Launching the report, the high commissioner, Filippo Grandi, had a message for US President Donald Trump and other world leaders, calling it “damaging” to depict migrants and refugees as threats to jobs and security in host countries. Often, they are fleeing insecurity and danger themselves, he said.
The report also puts a statistical skeleton onto often-poignant individual stories of people struggling to survive by crossing rivers, deserts, seas, fences and other barriers, natural and man-made, to escape government oppression, gang killings, sexual abuse, militia murders and other such violence at home.
UNHCR said 70.8 million people were forcibly displaced at the end of last year, up from about 68.5 million in 2017 — and nearly a 65 percent increase from a decade ago. Among them, nearly three in five people — or more than 41 million people — have been displaced within their home countries.
“The global trends, once again unfortunately, go in what I would say is the wrong direction,” Grandi told reporters in Geneva. “There are new conflicts, new situations, producing refugees, adding themselves to the old ones. The old ones never get resolved.”
The phenomenon is both growing in size and duration. Some four-fifths of the “displacement situations” have lasted more than five years. After eight years of war in Syria, for instance, its people continue to make up the largest population of forcibly displaced people, at some 13 million.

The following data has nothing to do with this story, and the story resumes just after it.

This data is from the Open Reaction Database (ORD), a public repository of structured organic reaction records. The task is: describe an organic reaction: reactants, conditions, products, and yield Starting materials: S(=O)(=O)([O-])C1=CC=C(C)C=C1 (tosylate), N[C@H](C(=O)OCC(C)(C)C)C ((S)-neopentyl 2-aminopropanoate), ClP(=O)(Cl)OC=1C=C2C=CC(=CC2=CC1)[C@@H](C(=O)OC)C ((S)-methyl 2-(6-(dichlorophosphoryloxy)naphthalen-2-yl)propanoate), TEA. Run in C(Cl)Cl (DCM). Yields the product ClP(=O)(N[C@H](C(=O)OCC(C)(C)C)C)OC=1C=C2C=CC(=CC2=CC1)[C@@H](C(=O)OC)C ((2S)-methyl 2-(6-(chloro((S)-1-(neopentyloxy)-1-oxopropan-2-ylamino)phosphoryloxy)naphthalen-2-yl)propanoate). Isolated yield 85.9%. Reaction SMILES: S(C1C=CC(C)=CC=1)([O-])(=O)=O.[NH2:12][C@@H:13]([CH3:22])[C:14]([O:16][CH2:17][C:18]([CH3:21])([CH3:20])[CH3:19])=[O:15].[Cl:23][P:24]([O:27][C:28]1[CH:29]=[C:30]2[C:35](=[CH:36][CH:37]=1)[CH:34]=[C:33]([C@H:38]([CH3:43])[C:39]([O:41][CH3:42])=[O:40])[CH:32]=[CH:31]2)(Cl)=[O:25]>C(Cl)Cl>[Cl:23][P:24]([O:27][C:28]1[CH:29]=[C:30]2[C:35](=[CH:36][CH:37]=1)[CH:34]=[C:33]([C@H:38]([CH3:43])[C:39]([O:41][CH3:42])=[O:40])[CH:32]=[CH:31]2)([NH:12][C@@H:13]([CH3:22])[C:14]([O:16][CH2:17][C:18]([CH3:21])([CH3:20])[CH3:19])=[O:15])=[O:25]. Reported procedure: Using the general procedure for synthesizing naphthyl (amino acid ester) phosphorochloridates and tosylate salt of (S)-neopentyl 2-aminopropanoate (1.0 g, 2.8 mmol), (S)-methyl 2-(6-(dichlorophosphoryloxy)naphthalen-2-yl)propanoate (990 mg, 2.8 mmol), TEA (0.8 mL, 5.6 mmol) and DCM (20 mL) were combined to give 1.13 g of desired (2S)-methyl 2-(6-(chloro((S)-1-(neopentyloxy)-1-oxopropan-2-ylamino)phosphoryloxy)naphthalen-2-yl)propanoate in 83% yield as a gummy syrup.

Amid runaway inflation and political turmoil at home, Venezuelans for the first time accounted for the largest number of new asylum-seekers in 2018, with more than 340,000 — or more than one in five worldwide last year. Asylum-seekers receive international protection as they await acceptance or rejection of their requests for refugee status.
UNHCR said that its figures are “conservative” and that Venezuela masks a potentially longer-term trend.
Some 4 million people are known to have left the South American country in recent years. Many of those have traveled freely to Peru, Colombia and Brazil, but only about one-eighth have sought formal international protection, and the outflow continues, suggesting the strains on the welcoming countries could worsen.